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My fiance surprised me with a Nikon DSLR two years ago for Christmas, as I've learned how to use it, I expressed to him I'd always been interested in macro photography. This year for Christmas he got me an assortment of magnifying lenses and different flashes. He had done so much research he knew that I would need some type of light ring to provide bright, but soft light. After ordering a few kits for me to play with, I ended up frustrated at the complexity and lack of versatility that the kits were giving me, and they weren't cheap or compact like I wanted.

So after studying Adafruits NeoPixel Ring (http://www.thingiverse.com/thing:289846), I decided to try changing it to what I wanted and needed from my light ring.

I told my fiance I wanted to design a unit that most people could easily assemble and required no programming. After a few prototypes we mocked up and a little trial an error, we ended up with a unit that costs under $50, gives you multiple color options, is basically plug-n-play, and gives you just as good of photos as an expensive professional unit. This set up is so versatile, it can be used around the lens or as a separate light source. The remote allows you to quickly and easily change the color of your lighting without having to reprogram the light. And since it's LED, it never gets hot and lasts for hours on one charge.

We are still refining and experimenting with a few things, but we'd love to share our design with the world so we can see what you do with it. If you like this Instructable please leave us some love and don't forget to vote for us!

Step 1: 3D Printing Files

You can find the 3D file for free download over on my friends Thingiverse,

http://www.thingiverse.com/thing:2054908

You will need to make sure to find the right boot for your camera brand. Since mine is a Nikon (also works on Canon), it has a boot adapter that looks like the first picture, which is included in my download, but you will have to find or design a boot for your brand if its different. We hope to update with a boot to fit a Sony soon. All of the parts but the ring holder and diffuser can be printed in whatever color you'd like and from any material you'd like. Mine are in black ABS, my preferred material. The ring that holds the light needs to be opaque black to direct all of the light forward. The diffuser ring needs to be clear ABS or PLA, I prefer ABS.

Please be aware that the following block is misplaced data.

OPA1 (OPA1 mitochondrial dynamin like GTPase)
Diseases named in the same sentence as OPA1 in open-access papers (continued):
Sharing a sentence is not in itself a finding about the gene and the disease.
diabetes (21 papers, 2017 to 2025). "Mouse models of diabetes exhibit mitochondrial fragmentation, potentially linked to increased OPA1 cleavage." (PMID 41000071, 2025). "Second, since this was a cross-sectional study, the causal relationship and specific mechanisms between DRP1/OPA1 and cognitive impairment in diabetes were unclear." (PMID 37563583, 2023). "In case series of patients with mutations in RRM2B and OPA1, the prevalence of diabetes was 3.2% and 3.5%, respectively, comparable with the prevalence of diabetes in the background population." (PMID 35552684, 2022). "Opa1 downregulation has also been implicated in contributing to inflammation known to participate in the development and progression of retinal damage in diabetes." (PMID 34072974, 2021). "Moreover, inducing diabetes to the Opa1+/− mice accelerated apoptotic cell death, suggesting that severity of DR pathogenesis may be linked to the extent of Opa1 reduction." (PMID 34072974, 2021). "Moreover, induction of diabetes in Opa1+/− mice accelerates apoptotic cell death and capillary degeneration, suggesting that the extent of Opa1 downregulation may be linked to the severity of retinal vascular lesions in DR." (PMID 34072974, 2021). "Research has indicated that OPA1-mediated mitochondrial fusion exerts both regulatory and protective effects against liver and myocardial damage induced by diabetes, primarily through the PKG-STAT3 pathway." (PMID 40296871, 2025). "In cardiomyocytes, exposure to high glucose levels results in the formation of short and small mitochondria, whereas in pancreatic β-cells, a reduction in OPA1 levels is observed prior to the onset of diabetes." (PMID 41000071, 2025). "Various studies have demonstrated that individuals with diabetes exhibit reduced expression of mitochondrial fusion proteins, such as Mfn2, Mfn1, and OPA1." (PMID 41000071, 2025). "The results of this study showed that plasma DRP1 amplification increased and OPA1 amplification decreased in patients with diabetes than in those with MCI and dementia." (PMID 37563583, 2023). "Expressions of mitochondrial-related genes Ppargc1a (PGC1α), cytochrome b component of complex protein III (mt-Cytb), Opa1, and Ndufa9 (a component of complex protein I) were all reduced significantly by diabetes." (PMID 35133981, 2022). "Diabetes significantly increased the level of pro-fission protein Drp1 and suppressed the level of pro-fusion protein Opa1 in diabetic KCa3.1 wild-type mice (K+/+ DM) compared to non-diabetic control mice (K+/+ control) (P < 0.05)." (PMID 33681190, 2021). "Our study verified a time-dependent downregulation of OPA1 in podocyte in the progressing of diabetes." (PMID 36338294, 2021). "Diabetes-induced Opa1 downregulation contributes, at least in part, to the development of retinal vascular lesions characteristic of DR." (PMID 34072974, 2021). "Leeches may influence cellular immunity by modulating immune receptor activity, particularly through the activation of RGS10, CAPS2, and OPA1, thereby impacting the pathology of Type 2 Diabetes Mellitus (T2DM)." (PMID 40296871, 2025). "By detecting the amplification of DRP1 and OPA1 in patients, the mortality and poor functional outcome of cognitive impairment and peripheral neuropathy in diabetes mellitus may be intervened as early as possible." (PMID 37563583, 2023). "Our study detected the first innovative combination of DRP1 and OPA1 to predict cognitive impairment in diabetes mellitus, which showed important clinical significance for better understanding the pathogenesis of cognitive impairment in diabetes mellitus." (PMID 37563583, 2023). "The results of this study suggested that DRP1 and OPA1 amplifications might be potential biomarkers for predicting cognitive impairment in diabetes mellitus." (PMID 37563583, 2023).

I also included some of my first successful prototype in pink.

Step 2: Assembly

Clean the rafts and any support material off your prints, be careful not to break the hinges. I found the best way to clean the support material from the hinges was to use a drill with a 3mm drill bit on the lowest torque setting.

Once you get the whole thing cleaned up and sanded(if needed), you can assemble it like shown with 2 - 3mm x 25mm screws and 2 - 3mm nuts. The rest of the pieces fit together, the adjustable arm slides in to the larger case.

Step 3: Electronics

The purchase list is pretty small for this and it also allows for you to purchase bigger a bigger diameter ring if you want. Just remember to modify the 3D file to accept a larger diameter.

The light ring. Since the cheapest/highest quality version I could find was technically meant for headlights, you get four light rings.

http://www.ebay.com/itm/272183292852

USB DC 5V to 12V Step up Converter Power Supply Charge Cable DC 2.1x5.5mm Jack

http://www.ebay.com/itm/271939080469

USB Power Bank - Needs to have at least a 1mA output or the white lights will flicker

https://www.walmart.com/ip/INSTEN-Black-Portable-E...

Once you have all the pieces its just as simple as plug it in and try it. If you end up getting anything plugged in backwards, just unplug flip over and try again. Thread the light ring cable thru the adjustable arm and place the driver box inside the case with the sensor eye sticking thru the top and the power port up against the back end where the hole is. Connect the USB cable to the driver box and to your power supply and you're good to go.

Step 4: Final Assembly and Setup

Once you get it all plugged in and lighting up you can start playing around with the different color options and whether you want it diffused or not. The LED's are super bright, they will illuminate parts of a room and can add the same effect as a color filter over a traditional light with less effort and expense. I love the versatility it offers with being able easily change the color options to highlight certain aspects or to add a tone to a section of film, like a dream sequence.

Step 5: Ways to Modify

The kits that I got allows for four lights driven by one control unit. I've been looking at hooking up the remaining light rings and using them as spot lighting. They would probably need diffusers as well to help soften the high points, but you could pretty effectively stage an area to do beauty photos, or makeup tutorials for Youtube. You could also stage an area to jewelry photography and really highlight the sparkle. Just having the single light on my camera really highlighted the sparkle in my engagement ring without washing out the details.

If you have any questions, drop them below and I'll do my best to help you. If you've found this helpful, please hit the love button. I want everyone that's frustrated by build your own light kits to have access to an easy option to get their lighting needs meet.

About This Instructable

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Bio: Hi everyone! Likely the most vocal member of Manufactured Fear, here. Welcome to our little twisted corner of the universe. We specialize in crafting the ... More »
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